Hello and welcome to Tracing the Unspeakable!
My name is Anna Laura Magyarlaki, and I am a student in Economic Policy, based in Kigali, Rwanda.
Growing up as a young girl in Hungary I have experienced many forms of sexism, discrimination and discouragement from my environment, the media and society. I was told too many times that I will have to pretend to be less intelligent than my future partner, that I should dress prettily and learn to cook and I have seen too many examples of women backing out from roles they saw as too dominant or too powerful for a woman. I do not blame my environment for having given me these inputs , – they completely reflect the realities of the Hungarian gender power structure today. However, I do feel the necessity to question and expose them.
Moving on, I continued my studies as a university student in Sciences Po Dijon, France, did an exchange year in Berlin, then returned to France to start my masters. Today, I am writing these lines from Kigali, where I am interning for three months. Trying to keep an open eye, I have travelled and done projects in different parts of the world: volunteered in Senegal and Morocco, started a project on media and national identity in Palestine, met and exchanged with a lot of people. I do not assume that these small travels have permitted me to perceive even half of the reality around me, however they did permit me to analyse and compare the different realities I have faced.
This blog serves as my companion to answer one of the most overwhelming questions I, and many men and women around the world ask themselves. Why is it that there is so much violence directed against women? The World Health Organisation estimates that about 1 in 3 (35%) women worldwide have experienced either physical and/or sexual intimate partner violence or non-partner sexual violence in their lifetime. Conflicts, wars, and dire economic situations tend to exacerbate the situation, at the same time the world’s most “developed” ( economically and political stability-wise, that is) nations are not devoid of common occurrences of sexual violence. According to a survey done in 2004, 43% of women in the 28 European Union Member States have experienced some form of psychological violence by an intimate partner in their lifetime (European Union Agency for Fundamental Rights).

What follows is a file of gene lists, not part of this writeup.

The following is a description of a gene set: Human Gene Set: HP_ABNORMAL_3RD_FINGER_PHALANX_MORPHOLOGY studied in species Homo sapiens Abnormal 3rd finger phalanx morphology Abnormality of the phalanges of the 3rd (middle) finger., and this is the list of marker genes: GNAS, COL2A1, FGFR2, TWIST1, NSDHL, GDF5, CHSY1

Clearly this is not just a question of development. Clearly this is not just a question of certain macho cultures. What is its driving force and how could we fight against it? And why should we?
I believe that, sexual and physical violence is just one of the many forms of oppression directed against women. Other forms include economic disadvantage, lower school enrollment rates, or female infanticide.
I also believe that in order to change something we first have to understand why and how it is happening. Many studies and articles have been published on domestic violence, rape and the situation of women around the world. I will share some of these here, hoping they would reach a wider audience and collecting them so as to form a bigger picture.
I will also use this blog to document the situation of women in different parts of the world, to publish stories, to map the possibilities of rape and domestic violence survivors and to advocate for their rights to proper medical and psychological support.
Thus, the focus of this blog is rape, domestic violence and methods of rehabilitation.
As of October, 2017 I am launching the blog from Kigali, taking the first steps in collaboration with Yvan Christian Ngabiwe, a local journalist at Family Magazine to map cases of domestic violence here, to talk to survivors and relatives and get in contact with NGOs who help them.
I hope, that some day this blog will serve as a database for those, who like me are passionate about these questions, I hope it will be able to honor some of the people and their testimonies and I hope it will shed light on some of the questions we are all asking ourselves.